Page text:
Monday, July 16, 2007

Guest Blogger: How 6 Year Olds Do (or Don't) See Color

by H. Rebecca Eaton, New York City Elementary School Teacher

What’s worth saying about race in my first grade classroom is what it isn’t. Race is not an object of discussion or discord in the classroom. Who shares magic markers is; and what matters is who plays with whom on the playground.

I have 23 six and seven year olds in my public school classroom overlooking West 77th Street. About half our kids are of Latino, African-American, and Asian descent—and among these are countless permutations: two children have one white and one black parent, one has a Japanese mother and German father, one black child has parents from the Caribbean. Half the class is Caucasian, some first generation immigrants, and some with grandparents born and raised in New York. Perhaps such a mix of children is rare in New York City, or rare anywhere in the Unites States, for that matter. But what seems rare to me is the amount to which race doesn’t matter in my classroom.

The kids play together and help each other with spelling words or ideas for stories. My students get upset when one child refuses to share the only light blue marker at the table; they argue with each other about what to build in the blocks area, and when someone knocks it down against the others’ will. Hurtful words are “I don’t want to be your friend anymore,” and these occur between some children and not others, regardless of race.

When I went to Hammond Elementary School, a yellow bus picked me up and drove past cornfields, a dairy plant, and houses and townhouses surrounded by little yards. My classes were overwhelmingly white and Christian. I remember Sumitro, the only Indian child in my class, because he was the only child with parents from India, a very foreign seeming place at the time. My father came in and played dreidel with us before Hanukkah every year; that way kids would know what Judaism was.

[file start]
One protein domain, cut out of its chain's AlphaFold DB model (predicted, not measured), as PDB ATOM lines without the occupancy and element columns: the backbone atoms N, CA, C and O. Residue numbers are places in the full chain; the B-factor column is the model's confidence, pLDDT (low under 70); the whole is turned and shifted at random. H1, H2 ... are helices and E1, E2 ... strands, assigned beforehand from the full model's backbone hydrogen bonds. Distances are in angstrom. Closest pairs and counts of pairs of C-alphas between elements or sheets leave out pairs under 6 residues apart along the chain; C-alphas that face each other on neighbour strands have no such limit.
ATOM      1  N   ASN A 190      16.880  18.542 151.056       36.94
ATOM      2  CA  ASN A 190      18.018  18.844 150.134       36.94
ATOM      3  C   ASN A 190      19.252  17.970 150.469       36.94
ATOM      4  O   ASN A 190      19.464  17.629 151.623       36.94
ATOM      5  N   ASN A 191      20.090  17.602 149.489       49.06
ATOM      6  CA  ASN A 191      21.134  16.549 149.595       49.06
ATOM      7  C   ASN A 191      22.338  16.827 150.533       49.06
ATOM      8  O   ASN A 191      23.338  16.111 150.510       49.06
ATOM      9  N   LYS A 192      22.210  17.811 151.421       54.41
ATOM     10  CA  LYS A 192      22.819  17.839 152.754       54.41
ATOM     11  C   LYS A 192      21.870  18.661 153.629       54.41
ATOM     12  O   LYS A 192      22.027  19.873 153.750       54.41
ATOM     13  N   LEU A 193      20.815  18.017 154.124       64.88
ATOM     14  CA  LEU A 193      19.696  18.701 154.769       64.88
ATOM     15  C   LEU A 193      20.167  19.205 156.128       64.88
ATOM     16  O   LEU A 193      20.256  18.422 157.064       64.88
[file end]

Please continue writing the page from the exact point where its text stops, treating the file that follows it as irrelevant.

In sixth grade I entered Hammond Middle School, where my elementary school joined with the kids from Laurel. The first apartment building I ever visited was in Laurel; the one friend I made from the other elementary school lived in one. Laurel was a lot more pavement and a lot less farmland. It was also a lot more black and brown and a lot less white. What I remember about those early middle school years is that the kids from Hammond stuck together and the kids from Laurel stuck together.

Was our self-segregation a result of our earlier, separate educations? I remember feeling a bit overwhelmed at the beginning of middle school. For one, there were just more kids and, maybe also, it was the fact that the kids from the other school looked different. No matter that my parents taught me to treat everyone the same, regardless of race or class: this didn’t change the fact that I had spent the formative years of my life playing, arguing, and learning with mostly white kids.

Children’s thoughts will always be shaped by and reflective of the greater society in which they live. And our society remains divided. But when my students play together, argue together, learn together, regardless of color, they are learning to function with people who look and come from very different places. To echo Langston Hughes’ words—For America to be America again, for it to be America to those for whom it never was, we need, desperately, to learn to live together in those early years, when we can learn to ignore the color codes that abound in society.

5 comments:

Stefan said...

goood Job! ;)

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